When UC Cooperative Extension was established in California nearly 100 years ago, it aimed to help housewives put up preserves and teach kids how to care for hogs, among other pursuits of typical rural-living, farming families. Though the program has advanced significantly in scientific research, nutrition education and youth development, traditional activities haven't been entirely abandoned.
The Modesto Bee spoke to Stanislaus County UC Cooperative Extension nutrition, family and consumer sciences advisor Terry Spezzano for a story in today's paper about home canning.
"A lot of people have been calling me with questions, and I'm here for their calls," Spezzano was quoted.
The Lake County News included a profile written by local 4-H member Canaan Andrade, who raises swine.
"As a member of a 4-H market animal project I learn to be disciplined, organized and accomplish goals," Andrade wrote.
The National 4-H Council distributed a news release announcing stepped up efforts to engage youth in science, and indicated that California is one of five states that will lead a national initiative to expand the 4-H2O water conservation program.
The 4H20 program includes new curriculum in environmental science and the launch of 4-H2Online. California, Kentucky, Michigan, Mississippi, and West Virginia were selected to lead the effort, which is funded by a $1.48 million grant from Toyota.
In the same release, the national 4-H office announced that Oct. 8 will be "National Youth Science Day." The event features a "National Science Experiment" - a designated science activity for youth across the country. Details of the experiment will be announced later this summer.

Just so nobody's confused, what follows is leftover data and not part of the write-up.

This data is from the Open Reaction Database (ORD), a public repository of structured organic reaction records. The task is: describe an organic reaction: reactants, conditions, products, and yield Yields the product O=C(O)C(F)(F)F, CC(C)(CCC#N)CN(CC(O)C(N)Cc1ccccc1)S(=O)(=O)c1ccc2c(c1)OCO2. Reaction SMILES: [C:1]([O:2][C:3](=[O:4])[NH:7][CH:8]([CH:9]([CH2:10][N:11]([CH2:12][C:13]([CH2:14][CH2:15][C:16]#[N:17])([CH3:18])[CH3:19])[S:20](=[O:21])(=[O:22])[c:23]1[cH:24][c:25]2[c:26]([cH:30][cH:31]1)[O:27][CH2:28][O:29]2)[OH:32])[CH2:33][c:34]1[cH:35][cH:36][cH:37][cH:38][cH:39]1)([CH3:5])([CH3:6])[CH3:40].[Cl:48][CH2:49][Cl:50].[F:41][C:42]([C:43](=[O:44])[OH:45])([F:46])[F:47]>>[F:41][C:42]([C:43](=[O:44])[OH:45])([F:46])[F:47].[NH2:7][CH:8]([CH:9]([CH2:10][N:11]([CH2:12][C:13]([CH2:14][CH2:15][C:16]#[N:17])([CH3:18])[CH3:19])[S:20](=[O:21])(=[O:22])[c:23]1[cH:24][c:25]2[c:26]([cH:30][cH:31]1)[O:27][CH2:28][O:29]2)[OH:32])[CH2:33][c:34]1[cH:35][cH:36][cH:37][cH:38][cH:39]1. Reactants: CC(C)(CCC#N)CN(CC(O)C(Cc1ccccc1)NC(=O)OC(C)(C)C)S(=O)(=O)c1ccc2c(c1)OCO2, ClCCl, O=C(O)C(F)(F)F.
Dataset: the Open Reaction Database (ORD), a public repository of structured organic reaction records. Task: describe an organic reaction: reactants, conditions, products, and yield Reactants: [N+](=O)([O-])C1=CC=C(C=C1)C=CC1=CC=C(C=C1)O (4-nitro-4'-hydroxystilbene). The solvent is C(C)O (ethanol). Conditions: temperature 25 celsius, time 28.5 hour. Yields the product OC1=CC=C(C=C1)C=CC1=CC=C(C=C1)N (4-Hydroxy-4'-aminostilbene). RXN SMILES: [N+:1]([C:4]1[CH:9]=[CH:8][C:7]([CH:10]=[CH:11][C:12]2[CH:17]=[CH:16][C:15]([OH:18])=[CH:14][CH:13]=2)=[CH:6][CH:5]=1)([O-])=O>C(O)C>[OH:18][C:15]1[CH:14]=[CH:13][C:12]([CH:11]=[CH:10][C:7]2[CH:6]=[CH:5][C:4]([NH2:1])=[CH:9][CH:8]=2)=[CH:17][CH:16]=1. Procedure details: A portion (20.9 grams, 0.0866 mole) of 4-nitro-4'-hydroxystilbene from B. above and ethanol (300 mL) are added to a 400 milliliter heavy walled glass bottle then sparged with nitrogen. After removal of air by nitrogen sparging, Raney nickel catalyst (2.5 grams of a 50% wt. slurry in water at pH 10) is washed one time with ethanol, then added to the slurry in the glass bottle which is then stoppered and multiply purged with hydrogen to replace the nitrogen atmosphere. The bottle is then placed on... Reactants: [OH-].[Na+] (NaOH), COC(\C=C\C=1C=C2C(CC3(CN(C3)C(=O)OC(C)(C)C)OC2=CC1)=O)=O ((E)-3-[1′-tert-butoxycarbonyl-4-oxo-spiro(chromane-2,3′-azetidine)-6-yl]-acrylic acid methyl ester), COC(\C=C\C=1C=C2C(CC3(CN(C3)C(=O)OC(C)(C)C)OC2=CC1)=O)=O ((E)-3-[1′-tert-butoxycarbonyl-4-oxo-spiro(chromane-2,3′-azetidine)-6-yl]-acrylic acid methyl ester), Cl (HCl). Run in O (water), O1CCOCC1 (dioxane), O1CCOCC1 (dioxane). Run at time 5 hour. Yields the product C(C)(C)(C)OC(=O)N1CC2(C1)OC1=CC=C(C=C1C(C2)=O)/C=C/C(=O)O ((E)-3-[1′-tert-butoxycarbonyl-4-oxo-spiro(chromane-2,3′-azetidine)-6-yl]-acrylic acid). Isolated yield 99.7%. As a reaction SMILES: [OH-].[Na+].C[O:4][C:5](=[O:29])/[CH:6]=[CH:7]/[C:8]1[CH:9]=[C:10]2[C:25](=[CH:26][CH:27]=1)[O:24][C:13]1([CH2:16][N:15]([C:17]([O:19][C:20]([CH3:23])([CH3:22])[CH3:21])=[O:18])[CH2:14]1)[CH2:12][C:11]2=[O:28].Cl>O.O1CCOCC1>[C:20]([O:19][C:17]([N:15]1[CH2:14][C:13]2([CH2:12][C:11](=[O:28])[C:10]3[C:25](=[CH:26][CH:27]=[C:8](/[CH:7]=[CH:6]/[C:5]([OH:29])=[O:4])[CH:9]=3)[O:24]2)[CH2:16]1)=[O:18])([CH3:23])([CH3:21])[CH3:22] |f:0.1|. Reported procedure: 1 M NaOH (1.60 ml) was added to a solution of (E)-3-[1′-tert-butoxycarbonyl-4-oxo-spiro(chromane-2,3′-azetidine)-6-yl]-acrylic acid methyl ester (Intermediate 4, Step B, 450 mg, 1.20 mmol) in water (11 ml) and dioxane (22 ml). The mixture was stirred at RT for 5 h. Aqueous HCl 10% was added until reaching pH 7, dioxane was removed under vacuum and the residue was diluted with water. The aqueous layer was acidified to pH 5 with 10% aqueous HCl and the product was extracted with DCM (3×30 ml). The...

The news release also noted that 4-H's new science focus will resonate throughout its public service campaign. The campaign includes print and broadcast ads based on the theme: "One Million New Scientists. One Million New Ideas." The goal: Engage one million new youth in 4-H science, engineering, and technology programs by 2013.
A group of UC Cooperative Extension 4-H members in Ventura County who participated in agricultural and natural resource journalism academies produced informative and creative newspaper supplements that were distributed to tens of thousands of Ventura County residents. The supplements are written "by kids and for kids."
The most recent one, "Fish on Your Dish," went to nearly 80,000 residents with copies of the Ventura County Star last month. The supplement includes articles titled "What is Commercial Fishing?" and "Commercial Fishing Operations of the Santa Barbara Channel." Brief features take on the topics of squid, wetfish, sea urchins and many other sea creatures. "Fish on Your Dish" will be available on the Ventura County Web site after June 9.
The tabloid-style newspaper supplements include fun facts, clever graphics and lots of activities. Ventura County 4-H is planning two more journalism academies this summer and fall, the first focusing on marine resources and the second on issues related to food systems, which will lead to additional publications.
The first supplement in the series, "Fields to Fridge: What's Growing in Ventura County," was distributed in March 2007. Through newspaper and other distribution channels, it has reached 200,000 readers. For more details on that supplement, see the UC Delivers article on the topic.
The April 2008 supplement "Fish on Your Dish."